5. Findings to date

5.1 Temporal and spatial distribution of sampling

Sampling and measurement of E. coli and Enterococcus sp. was infrequent throughout the watershed before 2001 and since then has been consistently in the summer with less frequent first-flush and winter/wet-season sampling (Figures 5 & 6). Sampling stations for the 4 primary monitoring programs are fairly spread out throughout the watershed, with most sites being in the lower and Southern parts of the watershed (Figure 1). Enterococcus sampling was much more restricted temporally and spatially than E. coli. The highest Enterococcus concentrations were in Santa Rosa Creek/Prince Memorial Greenway. Interestingly, after the high concentrations were found in 2001, Enterococcus concentrations were not measured again in Santa Rosa Creek, even though E. coli concentrations were measured at the same sites and thus grab samples could have been available.

5.2 Daily and monthly concentrations

Concentrations of fecal bacteria can change dramatically over short time periods (e.g., during storms) necessitating frequent sampling during those periods. Meays et al. (2006) found that measured E. coli concentrations could vary over

24 hour periods by as much as 30-fold, depending on when samples were taken. Previous sampling in the Russian River watershed shows that summer concentrations don’t vary as much among days in a given week or month, but wet season concentrations can vary widely (Figure 5). There is also considerable variation between the mean monthly E. coli concentrations in spring/summer and fall/winter (Figure 7). This is probably due to storm runoff and high in-stream flows causing the most input and suspension of fecal matter and bacteria. There were insufficient Enterococcus data to justify calculation of monthly mean concentrations.

5.3 Event loading and sampling

Storm events may contribute to water quality issues by overwhelming control facilities (e.g., ponds) or by suspending settled material in the channel benthos and floodplain. Non-storm events (e.g., exceptionally low flows) may have different time-spans than storms, but may provide exceptional conditions that contribute to overall water quality problems and require special sampling approaches.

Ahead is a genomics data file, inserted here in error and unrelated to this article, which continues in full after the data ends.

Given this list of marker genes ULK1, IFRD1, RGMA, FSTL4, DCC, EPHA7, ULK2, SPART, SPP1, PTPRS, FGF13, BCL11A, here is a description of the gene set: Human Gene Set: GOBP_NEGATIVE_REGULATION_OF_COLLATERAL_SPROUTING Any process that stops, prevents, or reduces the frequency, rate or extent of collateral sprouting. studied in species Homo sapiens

5.4 Seasonal loading and sampling

Seasonal fluctuations in flow, water temperature, land-use practices, recreational uses, and in-stream biotic conditions and processes may all affect the storage and potential propagation of live pathogens. Winter conditions will tend to not contribute to in situ growth of pathogens, but may provide disturbing and flushing flows. Summer conditions will tend to contribute to both in situ growth and sources of pathogenic bacteria. In the Russian River watershed, fecal bacteria concentrations are highest in the late fall and early winter, when the first large storms occur. The measured concentrations are well above federal limits, but there is also not much contact recreation in waterways at this time. The high concentrations after storms may be due to inputs of fecal material from overland flows, or disturbance of existing sources in-stream, or in newly inundated areas.

5.5 Long-term change and sampling

In order to track deteriorating conditions or conversely to measure performance of management programs, specific measures should be consistently taken during a long-term monitoring program. The number and frequency of samples and variation in measurements will determine the accuracy of reporting of effective management of pathogenic bacteria. Currently, the sampling program in the watershed includes consistent sampling on the main-stem Russian River during all times of year and inconsistent sampling in sub-watersheds. This will make performance of control programs difficult to ascertain due to the fact that sub-watersheds are the sources of fecal matter and that wet season loading from sub-watersheds may be the cause of summer/recreational season problems.

5.6 Spatial distributions of mean concentrations

Because of the varied potential point and non-point sources of pathogenic bacteria in the watershed, the sampling site selection should efficiently capture the sources as separately as possible. This means identifying the lowest number of sites that also provide information about sub-watershed sources and particular watershed uses. Existing sites provide the highest resolution in the lower, more developed areas of the watershed (Figures 1 and 8). Mean concentrations at tributary sites in the lower watershed (e.g., Laguna de Santa Rosa) are regularly above federal limits, whereas mean concentrations on the mainstem Russian River are generally below the limits.

5.7 Sub-watershed loading

Spatial distribution of sampled sites should capture inputs from

individual sub-watersheds, with resolution at least at the Santa Rosa Creek scale. Figure 9 shows one possible grouping scenario, with relatively gross resolution. When means of all E. coli concentrations are calculated for each group, there appear to be differences among them (Figure 10). However, because the ranges of values used include dry-season baseflows (low concentrations of E. coli) and wet season storm flows (high concentrations), there is overlap among the groups. In general, tributary concentrations are higher.

Land-use association

5.8 Association with benthic algae

E. coli and Enterococcus have been found to be associated with Cladophora sp. in surface waters and beach sands (Whitman et al., 2003). These bacteria can survive 6 months at 4oC in dried algae, suggesting that these algae are an important secondary source of fecal bacteria.

In the Russian River, E. coli were found associated with live benthic algae and benthic sediments at recreational beaches during the summer (Figure 9). Although this association was not characterized fully, it is consistent with associations reported in the scientific literature.